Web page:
I have no defenses against the selfishness and death that eat away at my life, nor any defense in the face of the standards that I can’t measure up to. But Isaiah finishes his thought...”and the Lord has laid on Him the iniquity of us all.”  My sin-disease and personal culpability laid fully on Someone Else big enough to bear both– on Jesus, the One Isaiah said was “like a lamb that is led to the slaughter.” (Isaiah 53:7)

In this middle-gray land of March, halfway between death and life, there is also time to hear the Love that calls us. And isn’t that what we all need here, when we are looking death in the face?…To see beyond its wretched ugliness and finality, into the eyes of the Beloved One, who carries our death on His own shoulders, lays it into the ground, and leaves it there? “Surely he took up our pain and bore our suffering…” (Isaiah 53:4) Here in the middle of Lent, the only way we will even be able to face the rubble inside, is if we can also see Love’s glorious broken body standing in the middle of it.  “But he was pierced for our transgressions, he was crushed for our iniquities; the punishment that brought us peace was on Him, and by His wounds we are healed.” (Isaiah 53:5)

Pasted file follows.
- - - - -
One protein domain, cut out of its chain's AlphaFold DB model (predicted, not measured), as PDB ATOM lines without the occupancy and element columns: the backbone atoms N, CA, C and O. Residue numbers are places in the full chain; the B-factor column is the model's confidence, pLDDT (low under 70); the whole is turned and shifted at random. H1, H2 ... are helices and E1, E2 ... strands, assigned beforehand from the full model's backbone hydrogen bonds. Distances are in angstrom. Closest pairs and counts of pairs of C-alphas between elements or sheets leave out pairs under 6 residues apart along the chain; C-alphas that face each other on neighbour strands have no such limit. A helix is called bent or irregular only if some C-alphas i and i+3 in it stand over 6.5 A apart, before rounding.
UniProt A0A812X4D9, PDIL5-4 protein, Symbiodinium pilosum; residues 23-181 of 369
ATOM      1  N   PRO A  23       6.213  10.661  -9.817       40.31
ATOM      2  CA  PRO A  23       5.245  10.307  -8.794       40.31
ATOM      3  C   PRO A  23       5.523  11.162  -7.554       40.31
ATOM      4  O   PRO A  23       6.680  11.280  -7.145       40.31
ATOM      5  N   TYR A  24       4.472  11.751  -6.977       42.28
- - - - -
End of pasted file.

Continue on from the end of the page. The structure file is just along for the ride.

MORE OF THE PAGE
And I have no defense against Love like this.

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“We are His portion and He is our prize,
Drawn to redemption by the grace in His eyes–
If grace is an ocean, we’re all sinking.
So heaven meets earth like an unforeseen kiss,
And my heart turns violently inside of my chest.
I don’t have time to maintain these regrets
when I think about the way
He loves us…
Oh how He loves us.”
(How He Loves, John Mark McMillan)

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“Forty days, I am reflecting on my cross, my sins….Looking hard for release from this messy body of death. And there is Jesus. Jesus with a crown of thorns. Jesus bent low, God carrying my rotting mess, Grace doing what I cannot do, and I cannot ascend to God but He will descend to me….